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The Mosaic Company Joins Global Harvest Initiative
Global Harvest Initiative is pleased to announce that The Mosaic Company, a global leader in crop nutrition, will be contributing its expertise in nutrient stewardship and sustainable production to GHI’s private sector policy voice. Ben Pratt, Vice President, Corporate Public Affairs at The Mosaic Company, will serve on GHI’s Board. In an interview with Dr. Margaret Zeigler, Executive Director of GHI, Ben describes Mosaic’s history, their contribution to the agricultural value chain, and their commitment to sustainability.
Tell us about The Mosaic Company – its history, its global reach, and its part in the agricultural value chain.
Many people are surprised by the fact that half of all crop yields are attributed to fertilizer. We would not be able feed the world without it. Mosaic plays an essential role in the agricultural value chain by producing 20 million tons of phosphate and potash fertilizers every year – making us the largest combined producer of these two nutrients in the world. We mine phosphate rock in Central Florida and potash in Saskatchewan, Canada. Mosaic products are sold in 40 countries; our main markets are North America, Brazil and South America, India, and China. We have approximately 9,000 employees who are involved in every aspect of the crop nutrition business.
We were formed a little over 10 years ago out of a merger between Cargill Crop Nutrition and IMC Global – two companies with more than a century of experience in mining, manufacturing, packaging and selling potash and phosphate fertilizer products.
We are excited that Mosaic is joining GHI during FAO’s “Year of Soils” which is bringing global attention to the critical importance of nutrients that make soil healthy and productive. Mosaic believes that “nutrient stewardship” is the key. What is this and why is it important?
We believe potash and phosphate fertilizers make a vital contribution to healthy, productive soils. Mosaic is engaged in the activities promoting the Year of Soils – for example, we are founding members of the Alliance for Climate Smart Agriculture at FAO. In addition, our Sustainability Report for 2015 will feature the Year of Soils.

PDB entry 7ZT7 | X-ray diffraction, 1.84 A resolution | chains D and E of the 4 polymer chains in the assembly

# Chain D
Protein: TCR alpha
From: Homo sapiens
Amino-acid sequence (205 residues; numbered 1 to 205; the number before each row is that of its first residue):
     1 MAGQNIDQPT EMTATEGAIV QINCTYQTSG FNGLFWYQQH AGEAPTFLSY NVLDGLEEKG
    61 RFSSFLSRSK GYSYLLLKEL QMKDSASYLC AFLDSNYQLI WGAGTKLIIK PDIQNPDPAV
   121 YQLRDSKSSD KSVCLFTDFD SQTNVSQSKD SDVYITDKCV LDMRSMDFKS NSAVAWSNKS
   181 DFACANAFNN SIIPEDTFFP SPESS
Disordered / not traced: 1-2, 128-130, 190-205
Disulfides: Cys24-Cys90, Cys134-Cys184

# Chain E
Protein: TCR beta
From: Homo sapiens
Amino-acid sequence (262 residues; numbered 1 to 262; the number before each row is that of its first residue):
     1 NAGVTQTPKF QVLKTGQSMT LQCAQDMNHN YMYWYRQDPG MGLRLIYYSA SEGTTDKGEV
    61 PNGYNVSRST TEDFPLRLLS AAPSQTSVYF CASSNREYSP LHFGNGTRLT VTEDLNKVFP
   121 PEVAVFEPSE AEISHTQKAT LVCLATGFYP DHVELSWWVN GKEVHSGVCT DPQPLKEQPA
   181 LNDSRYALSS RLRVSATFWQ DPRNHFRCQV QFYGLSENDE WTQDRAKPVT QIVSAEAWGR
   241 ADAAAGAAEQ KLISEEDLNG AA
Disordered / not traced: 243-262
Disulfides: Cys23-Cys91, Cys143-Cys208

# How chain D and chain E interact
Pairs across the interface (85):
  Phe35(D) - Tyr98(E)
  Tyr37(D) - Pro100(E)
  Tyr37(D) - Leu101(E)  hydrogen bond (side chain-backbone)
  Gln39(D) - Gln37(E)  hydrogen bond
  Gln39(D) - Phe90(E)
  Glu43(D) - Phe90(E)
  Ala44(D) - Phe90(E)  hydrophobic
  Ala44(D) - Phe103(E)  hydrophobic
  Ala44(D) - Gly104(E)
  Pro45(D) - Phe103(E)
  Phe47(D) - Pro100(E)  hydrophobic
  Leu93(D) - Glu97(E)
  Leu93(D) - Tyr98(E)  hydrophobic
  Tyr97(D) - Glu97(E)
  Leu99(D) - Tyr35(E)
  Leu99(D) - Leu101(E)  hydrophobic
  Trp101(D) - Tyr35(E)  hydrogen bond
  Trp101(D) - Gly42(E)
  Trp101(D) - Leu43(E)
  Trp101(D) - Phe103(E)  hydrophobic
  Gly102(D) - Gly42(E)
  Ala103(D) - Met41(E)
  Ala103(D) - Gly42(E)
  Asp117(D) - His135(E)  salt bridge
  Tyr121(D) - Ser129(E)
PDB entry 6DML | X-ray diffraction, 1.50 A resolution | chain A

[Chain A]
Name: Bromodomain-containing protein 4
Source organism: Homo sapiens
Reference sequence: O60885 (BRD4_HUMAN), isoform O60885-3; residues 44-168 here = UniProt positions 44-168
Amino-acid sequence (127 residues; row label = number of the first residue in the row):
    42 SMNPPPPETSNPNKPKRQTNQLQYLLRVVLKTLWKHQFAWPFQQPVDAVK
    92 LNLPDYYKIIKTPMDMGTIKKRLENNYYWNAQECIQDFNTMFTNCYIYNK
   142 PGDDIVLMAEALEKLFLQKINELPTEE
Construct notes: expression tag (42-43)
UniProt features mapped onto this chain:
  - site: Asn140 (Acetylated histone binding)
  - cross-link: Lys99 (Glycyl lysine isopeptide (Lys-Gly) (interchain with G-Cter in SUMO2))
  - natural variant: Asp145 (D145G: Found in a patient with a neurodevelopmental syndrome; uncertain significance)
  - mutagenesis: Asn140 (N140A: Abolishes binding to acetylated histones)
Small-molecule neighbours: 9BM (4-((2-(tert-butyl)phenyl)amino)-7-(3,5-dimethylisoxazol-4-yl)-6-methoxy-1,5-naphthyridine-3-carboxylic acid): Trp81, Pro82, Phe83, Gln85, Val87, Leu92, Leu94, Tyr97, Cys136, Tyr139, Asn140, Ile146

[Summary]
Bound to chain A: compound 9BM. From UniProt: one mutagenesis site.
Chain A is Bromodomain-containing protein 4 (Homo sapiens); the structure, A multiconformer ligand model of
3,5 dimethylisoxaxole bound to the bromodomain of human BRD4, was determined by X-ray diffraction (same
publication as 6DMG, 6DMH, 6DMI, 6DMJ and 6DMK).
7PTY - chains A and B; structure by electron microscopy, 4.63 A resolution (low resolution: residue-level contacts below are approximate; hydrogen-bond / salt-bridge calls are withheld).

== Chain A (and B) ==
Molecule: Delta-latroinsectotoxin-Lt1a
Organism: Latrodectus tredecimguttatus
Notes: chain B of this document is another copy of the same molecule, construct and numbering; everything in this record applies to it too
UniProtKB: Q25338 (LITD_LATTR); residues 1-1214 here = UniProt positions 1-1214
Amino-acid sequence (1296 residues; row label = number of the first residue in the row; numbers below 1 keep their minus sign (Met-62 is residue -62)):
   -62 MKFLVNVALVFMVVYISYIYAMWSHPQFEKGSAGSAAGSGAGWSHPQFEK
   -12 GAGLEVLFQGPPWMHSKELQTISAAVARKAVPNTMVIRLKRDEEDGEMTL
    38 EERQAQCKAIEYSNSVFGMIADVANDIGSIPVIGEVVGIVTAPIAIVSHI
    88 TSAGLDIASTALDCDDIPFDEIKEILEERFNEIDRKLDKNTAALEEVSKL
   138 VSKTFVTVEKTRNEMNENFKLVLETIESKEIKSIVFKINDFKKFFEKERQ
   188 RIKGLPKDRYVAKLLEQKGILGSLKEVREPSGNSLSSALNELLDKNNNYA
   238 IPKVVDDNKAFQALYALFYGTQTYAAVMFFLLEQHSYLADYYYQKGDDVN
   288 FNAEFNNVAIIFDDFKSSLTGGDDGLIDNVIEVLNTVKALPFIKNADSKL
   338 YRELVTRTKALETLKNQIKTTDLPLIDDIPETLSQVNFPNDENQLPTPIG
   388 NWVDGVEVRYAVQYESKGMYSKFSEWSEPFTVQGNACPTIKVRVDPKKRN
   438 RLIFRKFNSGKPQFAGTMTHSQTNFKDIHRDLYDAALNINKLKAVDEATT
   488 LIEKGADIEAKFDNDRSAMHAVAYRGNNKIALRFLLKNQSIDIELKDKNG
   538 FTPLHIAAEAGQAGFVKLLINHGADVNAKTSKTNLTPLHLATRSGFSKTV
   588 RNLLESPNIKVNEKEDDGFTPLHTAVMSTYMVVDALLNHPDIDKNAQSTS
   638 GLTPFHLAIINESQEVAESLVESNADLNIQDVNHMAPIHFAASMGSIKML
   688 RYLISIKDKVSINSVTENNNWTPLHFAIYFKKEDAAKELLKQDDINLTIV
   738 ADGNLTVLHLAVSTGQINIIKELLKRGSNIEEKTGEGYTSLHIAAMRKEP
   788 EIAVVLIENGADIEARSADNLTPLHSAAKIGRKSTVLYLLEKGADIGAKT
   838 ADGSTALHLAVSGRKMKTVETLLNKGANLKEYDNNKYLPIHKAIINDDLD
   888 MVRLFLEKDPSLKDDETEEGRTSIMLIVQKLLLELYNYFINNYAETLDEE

Our products are essential, but responsible use is critical. Nutrient stewardship means helping farmers avoid losing their nutrients to the environment, for example losing phosphorus into waterways. Reducing the loss of these precious nutrients is in everyone’s best interest. We educate and encourage the agricultural retailers who sell, and often apply, our products to practice the “4 Rs”: use the right amount of product, at the right time, using the right source (or product), and at the right rate. These practices maximize the benefit of our products to increase productivity while reducing the environmental impact.
Most people’s only practical experience with fertilizer is what they buy at the garden center. How should we understand “fertilizer” in the context of twenty-first century agriculture? What are the benefits to farmers and consumers?
Our products are primarily sold in bulk to agriculture retailers, who then sell them to farmers.
There are a couple things to keep in mind about the role of fertilizer in agriculture today. First, making mineral fertilizers is an incredibly complex and resource -intensive process. Mosaic uses very sophisticated technologies and techniques to make our products safely and to minimize our impact on the environment. By using these technologies efficiently and productively, we are creating value for both the consumer and the farmer. Fifty percent of the crops produced globally are attributable to fertilizer. With population growth and climate change, we cannot feed the world without it – it’s that simple.